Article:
Releasing sheep from confinement

Max Newsome, Northern Tablelands Local Land Services Livestock Officer

It is very tempting to let sheep onto pasture at the first sign of a green pick however the transition needs to be managed.

The change in nutrition for Merinos needs to be as smooth as possible to manage both their health and wool quality. A rapid change in feed, i.e. onto green feed, will likely cause metabolic diseases such as Pulpy Kidney and also increase wool follicle growth and diameter which then reduces tensile strength and increases the chances of a fibre break.

After rain, paddock assessment is critical and needs to be carried out regularly as pastures will change rapidly. It is important to know your Feed-On-Offer (FOO), pasture growth rate and pasture quality.

As a general guide:

  • Initially, let sheep out onto shorter green feed (<3cm height). This will help manage the transition and control intake as they have to “work” harder for feed. Then move them to better feed that will meet their full requirements in 5-7 days.
  • Dry sheep should be released from containment onto 400-500kg dry matter per hectare (DM/ha) of available pasture.
  • Ewes in late pregnancy need 1,000kg DM/ha of pasture available. Higher FOO is desirable for twin-bearing ewes and ongoing supplementation may be required.
  • Ewes at the point of lambing or in lactation require a minimum of 1,200kg DM/ha for single bearing ewes or 1,500kg DM/ha for multiple bearing ewes. (Data based from “AWI - Release sheep from containment feeding”).

Gorging

To avoid animals gorging when they are released from confinement feeding areas, provide ad lib access to good quality hay prior to releasing them to ensure they are not hungry when they move onto the pasture. Try releasing them later in the day after feeding because they won’t be as hungry.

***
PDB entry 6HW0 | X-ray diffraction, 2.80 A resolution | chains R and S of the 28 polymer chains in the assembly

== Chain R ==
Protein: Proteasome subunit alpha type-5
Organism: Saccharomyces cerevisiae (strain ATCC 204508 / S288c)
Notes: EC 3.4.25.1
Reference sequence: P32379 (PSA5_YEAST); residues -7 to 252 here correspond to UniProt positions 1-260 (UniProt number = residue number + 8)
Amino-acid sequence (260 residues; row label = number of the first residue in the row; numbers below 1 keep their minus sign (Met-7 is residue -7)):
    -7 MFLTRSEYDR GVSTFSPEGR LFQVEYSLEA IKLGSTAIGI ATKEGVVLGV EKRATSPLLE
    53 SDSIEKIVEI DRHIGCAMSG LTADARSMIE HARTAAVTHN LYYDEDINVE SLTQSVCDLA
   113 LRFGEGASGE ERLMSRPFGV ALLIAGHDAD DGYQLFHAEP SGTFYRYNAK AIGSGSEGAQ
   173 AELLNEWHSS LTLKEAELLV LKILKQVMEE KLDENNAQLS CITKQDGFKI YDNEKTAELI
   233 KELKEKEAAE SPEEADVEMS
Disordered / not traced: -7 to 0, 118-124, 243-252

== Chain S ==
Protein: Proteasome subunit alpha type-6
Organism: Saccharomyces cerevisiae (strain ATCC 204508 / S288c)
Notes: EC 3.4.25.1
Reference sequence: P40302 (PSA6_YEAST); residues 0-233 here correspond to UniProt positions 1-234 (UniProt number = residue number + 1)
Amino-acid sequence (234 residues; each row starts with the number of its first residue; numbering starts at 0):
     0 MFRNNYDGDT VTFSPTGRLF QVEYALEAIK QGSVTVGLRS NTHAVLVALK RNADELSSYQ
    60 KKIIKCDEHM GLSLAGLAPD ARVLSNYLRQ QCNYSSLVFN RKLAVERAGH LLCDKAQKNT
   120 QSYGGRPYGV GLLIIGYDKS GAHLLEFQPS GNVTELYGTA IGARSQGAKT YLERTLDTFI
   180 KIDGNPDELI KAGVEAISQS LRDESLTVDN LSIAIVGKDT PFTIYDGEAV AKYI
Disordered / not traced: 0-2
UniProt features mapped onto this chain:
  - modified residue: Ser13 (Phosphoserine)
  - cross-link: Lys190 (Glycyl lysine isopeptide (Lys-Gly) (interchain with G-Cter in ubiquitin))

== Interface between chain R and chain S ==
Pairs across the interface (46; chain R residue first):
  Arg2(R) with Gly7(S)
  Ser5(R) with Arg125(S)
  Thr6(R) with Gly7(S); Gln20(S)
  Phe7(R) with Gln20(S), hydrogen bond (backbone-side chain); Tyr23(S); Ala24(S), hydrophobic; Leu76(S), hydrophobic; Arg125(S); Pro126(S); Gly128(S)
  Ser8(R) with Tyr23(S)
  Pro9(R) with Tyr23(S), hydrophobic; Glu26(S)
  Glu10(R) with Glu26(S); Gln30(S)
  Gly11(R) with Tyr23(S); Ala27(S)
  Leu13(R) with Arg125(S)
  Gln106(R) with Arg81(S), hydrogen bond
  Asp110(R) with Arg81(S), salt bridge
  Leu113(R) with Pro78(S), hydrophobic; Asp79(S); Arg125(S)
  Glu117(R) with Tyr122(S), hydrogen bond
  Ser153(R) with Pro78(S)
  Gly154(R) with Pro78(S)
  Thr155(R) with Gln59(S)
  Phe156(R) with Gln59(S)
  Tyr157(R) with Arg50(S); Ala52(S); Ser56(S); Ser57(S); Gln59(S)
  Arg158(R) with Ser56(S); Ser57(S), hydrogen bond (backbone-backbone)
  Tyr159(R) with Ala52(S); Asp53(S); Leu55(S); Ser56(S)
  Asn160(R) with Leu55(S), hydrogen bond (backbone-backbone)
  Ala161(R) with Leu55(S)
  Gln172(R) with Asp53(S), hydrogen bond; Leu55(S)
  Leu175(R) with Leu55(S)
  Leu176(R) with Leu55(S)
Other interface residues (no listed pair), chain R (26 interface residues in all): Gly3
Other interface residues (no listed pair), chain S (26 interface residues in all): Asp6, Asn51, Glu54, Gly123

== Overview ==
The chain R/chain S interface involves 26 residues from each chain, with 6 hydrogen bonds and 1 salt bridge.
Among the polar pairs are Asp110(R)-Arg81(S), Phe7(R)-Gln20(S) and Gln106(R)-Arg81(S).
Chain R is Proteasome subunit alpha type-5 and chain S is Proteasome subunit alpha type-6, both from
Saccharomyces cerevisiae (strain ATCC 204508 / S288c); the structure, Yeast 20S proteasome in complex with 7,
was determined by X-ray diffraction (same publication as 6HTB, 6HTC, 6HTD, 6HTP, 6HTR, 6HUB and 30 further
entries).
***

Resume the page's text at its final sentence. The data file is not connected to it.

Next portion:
In the initial 5-7 day release period, it is well worth considering letting them out of confinement for a short period each day to help control intake and then increase their grazing time by 30 minutes each day. Alternatively, supplementation with the confinement ration can be continued in the paddock to allow time for the rumen to adjust to green feed for a minimum of one week.

Body condition

Consider the body condition of the stock prior to letting them out to pasture. Unless a large amount of quality pasture is available, it may be worthwhile feeding the lighter end a high-energy diet for a bit longer so they can be more closely managed and increase their body score in line with the remainder of the mob.

Vaccinations

The transition from confinement feeding to a paddock situation needs to be managed and done smoothly to avoid any animal health issues and ensure the productivity of the flock.

Before the move, check the flock vaccination history. If they have not been vaccinated in the past three months, it is crucial they be vaccinated at least 10 days prior to release to ensure good protection against Pulpy Kidney and other clostridial diseases.

If you would like further information about releasing sheep from confinement or have any other animal health and nutrition queries, please contact Northern Tablelands Local Land Services on 02 6732 8800.

ENDS

Media contact: Annabelle Monie 0429 626 326 or annabelle.monie@lls.nsw.gov.au

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